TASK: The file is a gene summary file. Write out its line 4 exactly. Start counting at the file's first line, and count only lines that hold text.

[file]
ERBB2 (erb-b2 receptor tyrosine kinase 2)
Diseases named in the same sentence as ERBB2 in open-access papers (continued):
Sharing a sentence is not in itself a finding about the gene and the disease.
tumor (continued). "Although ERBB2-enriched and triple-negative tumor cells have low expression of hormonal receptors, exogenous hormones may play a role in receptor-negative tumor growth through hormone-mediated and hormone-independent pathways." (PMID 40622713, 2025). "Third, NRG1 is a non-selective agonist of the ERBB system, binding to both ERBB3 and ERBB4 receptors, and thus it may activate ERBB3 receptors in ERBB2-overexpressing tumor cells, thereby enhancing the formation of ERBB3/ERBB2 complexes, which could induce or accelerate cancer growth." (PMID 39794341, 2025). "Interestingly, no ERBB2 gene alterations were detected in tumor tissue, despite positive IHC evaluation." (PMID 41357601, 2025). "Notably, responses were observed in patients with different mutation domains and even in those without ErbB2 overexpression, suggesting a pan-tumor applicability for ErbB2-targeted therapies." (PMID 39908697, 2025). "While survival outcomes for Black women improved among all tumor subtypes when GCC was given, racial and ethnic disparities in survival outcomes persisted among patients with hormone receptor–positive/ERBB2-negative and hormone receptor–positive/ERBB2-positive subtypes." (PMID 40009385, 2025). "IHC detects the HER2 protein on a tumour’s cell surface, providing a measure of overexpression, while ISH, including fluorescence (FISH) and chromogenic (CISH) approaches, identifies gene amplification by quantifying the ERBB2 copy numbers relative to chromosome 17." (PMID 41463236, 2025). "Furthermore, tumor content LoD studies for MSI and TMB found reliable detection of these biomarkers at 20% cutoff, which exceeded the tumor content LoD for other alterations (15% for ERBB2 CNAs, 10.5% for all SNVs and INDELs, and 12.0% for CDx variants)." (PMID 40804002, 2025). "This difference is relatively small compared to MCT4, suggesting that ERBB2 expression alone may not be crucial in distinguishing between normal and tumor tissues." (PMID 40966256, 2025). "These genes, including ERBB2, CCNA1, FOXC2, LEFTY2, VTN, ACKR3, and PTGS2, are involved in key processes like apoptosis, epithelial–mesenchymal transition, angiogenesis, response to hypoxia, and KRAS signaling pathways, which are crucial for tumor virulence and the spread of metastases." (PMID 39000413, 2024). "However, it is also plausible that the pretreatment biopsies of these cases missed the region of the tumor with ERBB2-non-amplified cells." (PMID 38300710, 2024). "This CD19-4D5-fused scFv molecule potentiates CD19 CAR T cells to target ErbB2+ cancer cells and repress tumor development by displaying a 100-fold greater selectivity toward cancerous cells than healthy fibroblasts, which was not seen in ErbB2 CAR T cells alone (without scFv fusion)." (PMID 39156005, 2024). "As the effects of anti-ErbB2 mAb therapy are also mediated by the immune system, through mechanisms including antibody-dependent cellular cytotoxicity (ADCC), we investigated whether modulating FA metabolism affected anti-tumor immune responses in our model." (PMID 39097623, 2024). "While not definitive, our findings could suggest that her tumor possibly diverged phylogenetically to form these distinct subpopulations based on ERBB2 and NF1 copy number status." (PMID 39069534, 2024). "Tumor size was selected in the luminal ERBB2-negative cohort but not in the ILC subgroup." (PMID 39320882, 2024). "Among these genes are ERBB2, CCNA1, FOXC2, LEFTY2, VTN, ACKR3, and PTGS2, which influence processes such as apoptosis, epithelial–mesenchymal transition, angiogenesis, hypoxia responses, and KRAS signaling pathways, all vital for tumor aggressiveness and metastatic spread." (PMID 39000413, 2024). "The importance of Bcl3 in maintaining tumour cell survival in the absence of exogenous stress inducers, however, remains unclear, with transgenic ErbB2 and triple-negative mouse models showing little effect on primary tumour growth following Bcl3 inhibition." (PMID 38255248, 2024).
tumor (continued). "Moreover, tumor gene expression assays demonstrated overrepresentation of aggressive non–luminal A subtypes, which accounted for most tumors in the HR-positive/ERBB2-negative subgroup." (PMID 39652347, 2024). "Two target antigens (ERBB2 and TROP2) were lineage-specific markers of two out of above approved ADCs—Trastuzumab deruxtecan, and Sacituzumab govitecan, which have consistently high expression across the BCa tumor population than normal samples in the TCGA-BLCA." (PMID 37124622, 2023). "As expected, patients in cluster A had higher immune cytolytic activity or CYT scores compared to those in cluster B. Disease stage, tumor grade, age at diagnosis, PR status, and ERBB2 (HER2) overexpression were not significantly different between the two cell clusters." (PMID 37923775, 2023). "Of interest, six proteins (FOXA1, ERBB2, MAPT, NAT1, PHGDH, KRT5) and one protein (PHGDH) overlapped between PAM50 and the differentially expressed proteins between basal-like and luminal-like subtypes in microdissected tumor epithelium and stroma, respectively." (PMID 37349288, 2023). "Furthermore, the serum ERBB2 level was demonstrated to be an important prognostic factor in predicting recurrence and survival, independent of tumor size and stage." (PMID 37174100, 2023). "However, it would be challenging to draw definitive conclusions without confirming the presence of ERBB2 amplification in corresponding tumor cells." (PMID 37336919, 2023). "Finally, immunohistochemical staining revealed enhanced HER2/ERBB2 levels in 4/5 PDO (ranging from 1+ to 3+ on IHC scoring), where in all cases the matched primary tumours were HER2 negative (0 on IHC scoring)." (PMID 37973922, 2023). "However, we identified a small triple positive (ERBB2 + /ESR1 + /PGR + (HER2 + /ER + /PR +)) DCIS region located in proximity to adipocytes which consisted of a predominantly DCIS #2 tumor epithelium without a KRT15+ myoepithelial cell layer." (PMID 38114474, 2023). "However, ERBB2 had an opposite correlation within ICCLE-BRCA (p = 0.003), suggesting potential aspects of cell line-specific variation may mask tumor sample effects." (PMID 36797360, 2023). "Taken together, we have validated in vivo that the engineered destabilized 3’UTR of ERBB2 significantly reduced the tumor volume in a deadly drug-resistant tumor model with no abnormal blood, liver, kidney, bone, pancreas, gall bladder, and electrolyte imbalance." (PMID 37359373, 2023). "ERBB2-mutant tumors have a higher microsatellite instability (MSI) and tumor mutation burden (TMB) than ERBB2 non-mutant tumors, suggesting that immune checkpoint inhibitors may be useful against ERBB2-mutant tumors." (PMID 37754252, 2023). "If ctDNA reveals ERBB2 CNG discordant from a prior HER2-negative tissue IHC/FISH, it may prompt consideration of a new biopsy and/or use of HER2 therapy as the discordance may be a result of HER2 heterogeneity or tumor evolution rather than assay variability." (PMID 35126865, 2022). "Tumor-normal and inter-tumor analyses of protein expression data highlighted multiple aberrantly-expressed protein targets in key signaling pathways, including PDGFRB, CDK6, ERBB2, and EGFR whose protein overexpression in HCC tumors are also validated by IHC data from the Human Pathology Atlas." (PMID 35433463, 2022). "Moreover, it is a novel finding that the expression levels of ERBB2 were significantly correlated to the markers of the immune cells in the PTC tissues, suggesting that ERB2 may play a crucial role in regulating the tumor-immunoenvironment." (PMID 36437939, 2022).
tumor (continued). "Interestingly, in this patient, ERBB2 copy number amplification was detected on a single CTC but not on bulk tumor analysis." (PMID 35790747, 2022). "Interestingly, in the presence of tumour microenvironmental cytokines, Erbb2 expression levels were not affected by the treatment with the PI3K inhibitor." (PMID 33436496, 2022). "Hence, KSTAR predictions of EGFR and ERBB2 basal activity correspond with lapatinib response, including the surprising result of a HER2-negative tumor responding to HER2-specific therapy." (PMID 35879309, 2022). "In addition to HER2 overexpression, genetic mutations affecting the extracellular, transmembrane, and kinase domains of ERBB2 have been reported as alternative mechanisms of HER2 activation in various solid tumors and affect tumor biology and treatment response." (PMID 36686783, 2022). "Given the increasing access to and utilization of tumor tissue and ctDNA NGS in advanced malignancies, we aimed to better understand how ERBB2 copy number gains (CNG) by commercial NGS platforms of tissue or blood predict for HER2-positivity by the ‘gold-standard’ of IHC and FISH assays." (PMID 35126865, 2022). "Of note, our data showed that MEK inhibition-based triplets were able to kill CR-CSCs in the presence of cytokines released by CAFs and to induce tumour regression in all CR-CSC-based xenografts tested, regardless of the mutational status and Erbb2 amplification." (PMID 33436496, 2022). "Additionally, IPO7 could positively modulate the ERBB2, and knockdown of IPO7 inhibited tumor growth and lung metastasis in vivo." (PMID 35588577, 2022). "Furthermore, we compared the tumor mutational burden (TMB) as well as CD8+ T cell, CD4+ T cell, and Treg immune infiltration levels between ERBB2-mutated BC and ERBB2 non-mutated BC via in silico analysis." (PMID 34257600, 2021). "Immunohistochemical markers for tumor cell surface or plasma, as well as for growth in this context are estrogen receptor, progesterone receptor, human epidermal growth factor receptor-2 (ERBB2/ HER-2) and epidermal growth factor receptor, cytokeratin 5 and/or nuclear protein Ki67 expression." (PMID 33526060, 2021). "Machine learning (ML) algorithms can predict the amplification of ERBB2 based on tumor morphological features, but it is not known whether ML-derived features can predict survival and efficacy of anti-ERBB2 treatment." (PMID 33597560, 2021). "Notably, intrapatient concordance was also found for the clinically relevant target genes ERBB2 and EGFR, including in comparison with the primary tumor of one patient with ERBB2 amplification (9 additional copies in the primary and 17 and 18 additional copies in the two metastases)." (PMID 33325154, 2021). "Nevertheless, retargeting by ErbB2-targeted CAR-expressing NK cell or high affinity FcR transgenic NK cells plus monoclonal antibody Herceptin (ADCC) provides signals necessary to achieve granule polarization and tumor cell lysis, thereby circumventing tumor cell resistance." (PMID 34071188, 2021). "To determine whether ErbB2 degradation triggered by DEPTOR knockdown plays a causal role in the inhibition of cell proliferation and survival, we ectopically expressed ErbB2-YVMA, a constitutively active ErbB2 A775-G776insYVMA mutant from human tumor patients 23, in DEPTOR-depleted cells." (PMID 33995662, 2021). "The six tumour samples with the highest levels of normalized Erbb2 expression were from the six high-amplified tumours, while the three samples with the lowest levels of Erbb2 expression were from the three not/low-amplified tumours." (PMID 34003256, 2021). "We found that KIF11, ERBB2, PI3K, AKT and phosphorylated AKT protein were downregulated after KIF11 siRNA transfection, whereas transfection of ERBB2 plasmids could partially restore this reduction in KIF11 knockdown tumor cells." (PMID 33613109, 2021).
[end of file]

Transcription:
tumor (continued). "Although ERBB2-enriched and triple-negative tumor cells have low expression of hormonal receptors, exogenous hormones may play a role in receptor-negative tumor growth through hormone-mediated and hormone-independent pathways." (PMID 40622713, 2025). "Third, NRG1 is a non-selective agonist of the ERBB system, binding to both ERBB3 and ERBB4 receptors, and thus it may activate ERBB3 receptors in ERBB2-overexpressing tumor cells, thereby enhancing the formation of ERBB3/ERBB2 complexes, which could induce or accelerate cancer growth." (PMID 39794341, 2025). "Interestingly, no ERBB2 gene alterations were detected in tumor tissue, despite positive IHC evaluation." (PMID 41357601, 2025). "Notably, responses were observed in patients with different mutation domains and even in those without ErbB2 overexpression, suggesting a pan-tumor applicability for ErbB2-targeted therapies." (PMID 39908697, 2025). "While survival outcomes for Black women improved among all tumor subtypes when GCC was given, racial and ethnic disparities in survival outcomes persisted among patients with hormone receptor–positive/ERBB2-negative and hormone receptor–positive/ERBB2-positive subtypes." (PMID 40009385, 2025). "IHC detects the HER2 protein on a tumour’s cell surface, providing a measure of overexpression, while ISH, including fluorescence (FISH) and chromogenic (CISH) approaches, identifies gene amplification by quantifying the ERBB2 copy numbers relative to chromosome 17." (PMID 41463236, 2025). "Furthermore, tumor content LoD studies for MSI and TMB found reliable detection of these biomarkers at 20% cutoff, which exceeded the tumor content LoD for other alterations (15% for ERBB2 CNAs, 10.5% for all SNVs and INDELs, and 12.0% for CDx variants)." (PMID 40804002, 2025). "This difference is relatively small compared to MCT4, suggesting that ERBB2 expression alone may not be crucial in distinguishing between normal and tumor tissues." (PMID 40966256, 2025). "These genes, including ERBB2, CCNA1, FOXC2, LEFTY2, VTN, ACKR3, and PTGS2, are involved in key processes like apoptosis, epithelial–mesenchymal transition, angiogenesis, response to hypoxia, and KRAS signaling pathways, which are crucial for tumor virulence and the spread of metastases." (PMID 39000413, 2024). "However, it is also plausible that the pretreatment biopsies of these cases missed the region of the tumor with ERBB2-non-amplified cells." (PMID 38300710, 2024). "This CD19-4D5-fused scFv molecule potentiates CD19 CAR T cells to target ErbB2+ cancer cells and repress tumor development by displaying a 100-fold greater selectivity toward cancerous cells than healthy fibroblasts, which was not seen in ErbB2 CAR T cells alone (without scFv fusion)." (PMID 39156005, 2024). "As the effects of anti-ErbB2 mAb therapy are also mediated by the immune system, through mechanisms including antibody-dependent cellular cytotoxicity (ADCC), we investigated whether modulating FA metabolism affected anti-tumor immune responses in our model." (PMID 39097623, 2024). "While not definitive, our findings could suggest that her tumor possibly diverged phylogenetically to form these distinct subpopulations based on ERBB2 and NF1 copy number status." (PMID 39069534, 2024). "Tumor size was selected in the luminal ERBB2-negative cohort but not in the ILC subgroup." (PMID 39320882, 2024). "Among these genes are ERBB2, CCNA1, FOXC2, LEFTY2, VTN, ACKR3, and PTGS2, which influence processes such as apoptosis, epithelial–mesenchymal transition, angiogenesis, hypoxia responses, and KRAS signaling pathways, all vital for tumor aggressiveness and metastatic spread." (PMID 39000413, 2024). "The importance of Bcl3 in maintaining tumour cell survival in the absence of exogenous stress inducers, however, remains unclear, with transgenic ErbB2 and triple-negative mouse models showing little effect on primary tumour growth following Bcl3 inhibition." (PMID 38255248, 2024).